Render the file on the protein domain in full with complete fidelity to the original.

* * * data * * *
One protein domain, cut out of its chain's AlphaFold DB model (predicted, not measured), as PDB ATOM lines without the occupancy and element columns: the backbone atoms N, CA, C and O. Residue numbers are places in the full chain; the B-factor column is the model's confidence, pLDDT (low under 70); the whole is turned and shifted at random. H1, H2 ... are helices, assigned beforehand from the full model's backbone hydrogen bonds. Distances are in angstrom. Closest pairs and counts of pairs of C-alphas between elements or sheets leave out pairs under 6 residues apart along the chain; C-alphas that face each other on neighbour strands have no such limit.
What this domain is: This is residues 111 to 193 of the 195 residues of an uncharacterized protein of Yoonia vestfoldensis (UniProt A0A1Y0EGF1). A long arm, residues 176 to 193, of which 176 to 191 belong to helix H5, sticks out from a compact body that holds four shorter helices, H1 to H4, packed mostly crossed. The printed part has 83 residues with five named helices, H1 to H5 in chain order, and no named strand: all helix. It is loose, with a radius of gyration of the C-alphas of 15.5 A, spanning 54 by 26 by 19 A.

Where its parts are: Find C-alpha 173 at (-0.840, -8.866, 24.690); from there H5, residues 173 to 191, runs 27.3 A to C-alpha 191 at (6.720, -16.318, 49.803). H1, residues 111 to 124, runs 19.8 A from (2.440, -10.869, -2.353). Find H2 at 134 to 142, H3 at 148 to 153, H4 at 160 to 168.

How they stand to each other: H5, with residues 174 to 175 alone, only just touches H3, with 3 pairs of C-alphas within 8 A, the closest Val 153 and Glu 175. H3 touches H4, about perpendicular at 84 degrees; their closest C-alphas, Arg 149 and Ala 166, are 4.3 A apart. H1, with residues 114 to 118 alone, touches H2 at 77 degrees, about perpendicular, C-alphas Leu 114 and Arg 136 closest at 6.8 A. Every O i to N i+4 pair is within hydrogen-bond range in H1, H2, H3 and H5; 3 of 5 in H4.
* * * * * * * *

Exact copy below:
One protein domain, cut out of its chain's AlphaFold DB model (predicted, not measured), as PDB ATOM lines without the occupancy and element columns: the backbone atoms N, CA, C and O. Residue numbers are places in the full chain; the B-factor column is the model's confidence, pLDDT (low under 70); the whole is turned and shifted at random. H1, H2 ... are helices, assigned beforehand from the full model's backbone hydrogen bonds. Distances are in angstrom. Closest pairs and counts of pairs of C-alphas between elements or sheets leave out pairs under 6 residues apart along the chain; C-alphas that face each other on neighbour strands have no such limit.
What this domain is: This is residues 111 to 193 of the 195 residues of an uncharacterized protein of Yoonia vestfoldensis (UniProt A0A1Y0EGF1). A long arm, residues 176 to 193, of which 176 to 191 belong to helix H5, sticks out from a compact body that holds four shorter helices, H1 to H4, packed mostly crossed. The printed part has 83 residues with five named helices, H1 to H5 in chain order, and no named strand: all helix. It is loose, with a radius of gyration of the C-alphas of 15.5 A, spanning 54 by 26 by 19 A.

Where its parts are: Find C-alpha 173 at (-0.840, -8.866, 24.690); from there H5, residues 173 to 191, runs 27.3 A to C-alpha 191 at (6.720, -16.318, 49.803). H1, residues 111 to 124, runs 19.8 A from (2.440, -10.869, -2.353). Find H2 at 134 to 142, H3 at 148 to 153, H4 at 160 to 168.

How they stand to each other: H5, with residues 174 to 175 alone, only just touches H3, with 3 pairs of C-alphas within 8 A, the closest Val 153 and Glu 175. H3 touches H4, about perpendicular at 84 degrees; their closest C-alphas, Arg 149 and Ala 166, are 4.3 A apart. H1, with residues 114 to 118 alone, touches H2 at 77 degrees, about perpendicular, C-alphas Leu 114 and Arg 136 closest at 6.8 A. Every O i to N i+4 pair is within hydrogen-bond range in H1, H2, H3 and H5; 3 of 5 in H4.